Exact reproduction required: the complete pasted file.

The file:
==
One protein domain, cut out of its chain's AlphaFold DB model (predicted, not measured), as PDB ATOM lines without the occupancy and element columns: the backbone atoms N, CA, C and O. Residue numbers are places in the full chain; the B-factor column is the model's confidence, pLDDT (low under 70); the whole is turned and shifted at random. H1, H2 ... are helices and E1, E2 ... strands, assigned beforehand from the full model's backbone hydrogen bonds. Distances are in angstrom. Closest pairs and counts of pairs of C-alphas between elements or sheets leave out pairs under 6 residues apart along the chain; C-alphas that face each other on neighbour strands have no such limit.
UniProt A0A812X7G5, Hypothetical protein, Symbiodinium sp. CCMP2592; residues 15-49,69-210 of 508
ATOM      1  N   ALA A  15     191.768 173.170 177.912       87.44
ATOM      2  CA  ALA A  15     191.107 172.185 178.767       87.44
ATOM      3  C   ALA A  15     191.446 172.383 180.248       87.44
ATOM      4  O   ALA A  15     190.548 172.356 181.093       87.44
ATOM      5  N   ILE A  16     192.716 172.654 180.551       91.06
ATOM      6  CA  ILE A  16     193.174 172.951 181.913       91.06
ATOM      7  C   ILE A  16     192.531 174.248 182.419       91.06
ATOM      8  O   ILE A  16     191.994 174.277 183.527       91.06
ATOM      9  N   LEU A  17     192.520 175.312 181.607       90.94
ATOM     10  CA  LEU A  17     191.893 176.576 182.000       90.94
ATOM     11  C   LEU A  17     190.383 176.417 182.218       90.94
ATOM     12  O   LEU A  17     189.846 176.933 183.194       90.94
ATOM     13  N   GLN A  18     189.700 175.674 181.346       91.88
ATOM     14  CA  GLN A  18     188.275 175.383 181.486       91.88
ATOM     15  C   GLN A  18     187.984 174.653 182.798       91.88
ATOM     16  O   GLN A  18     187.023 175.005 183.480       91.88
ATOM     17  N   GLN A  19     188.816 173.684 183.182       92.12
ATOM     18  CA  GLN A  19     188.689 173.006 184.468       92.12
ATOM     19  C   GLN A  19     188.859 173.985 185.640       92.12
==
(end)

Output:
One protein domain, cut out of its chain's AlphaFold DB model (predicted, not measured), as PDB ATOM lines without the occupancy and element columns: the backbone atoms N, CA, C and O. Residue numbers are places in the full chain; the B-factor column is the model's confidence, pLDDT (low under 70); the whole is turned and shifted at random. H1, H2 ... are helices and E1, E2 ... strands, assigned beforehand from the full model's backbone hydrogen bonds. Distances are in angstrom. Closest pairs and counts of pairs of C-alphas between elements or sheets leave out pairs under 6 residues apart along the chain; C-alphas that face each other on neighbour strands have no such limit.
UniProt A0A812X7G5, Hypothetical protein, Symbiodinium sp. CCMP2592; residues 15-49,69-210 of 508
ATOM      1  N   ALA A  15     191.768 173.170 177.912       87.44
ATOM      2  CA  ALA A  15     191.107 172.185 178.767       87.44
ATOM      3  C   ALA A  15     191.446 172.383 180.248       87.44
ATOM      4  O   ALA A  15     190.548 172.356 181.093       87.44
ATOM      5  N   ILE A  16     192.716 172.654 180.551       91.06
ATOM      6  CA  ILE A  16     193.174 172.951 181.913       91.06
ATOM      7  C   ILE A  16     192.531 174.248 182.419       91.06
ATOM      8  O   ILE A  16     191.994 174.277 183.527       91.06
ATOM      9  N   LEU A  17     192.520 175.312 181.607       90.94
ATOM     10  CA  LEU A  17     191.893 176.576 182.000       90.94
ATOM     11  C   LEU A  17     190.383 176.417 182.218       90.94
ATOM     12  O   LEU A  17     189.846 176.933 183.194       90.94
ATOM     13  N   GLN A  18     189.700 175.674 181.346       91.88
ATOM     14  CA  GLN A  18     188.275 175.383 181.486       91.88
ATOM     15  C   GLN A  18     187.984 174.653 182.798       91.88
ATOM     16  O   GLN A  18     187.023 175.005 183.480       91.88
ATOM     17  N   GLN A  19     188.816 173.684 183.182       92.12
ATOM     18  CA  GLN A  19     188.689 173.006 184.468       92.12
ATOM     19  C   GLN A  19     188.859 173.985 185.640       92.12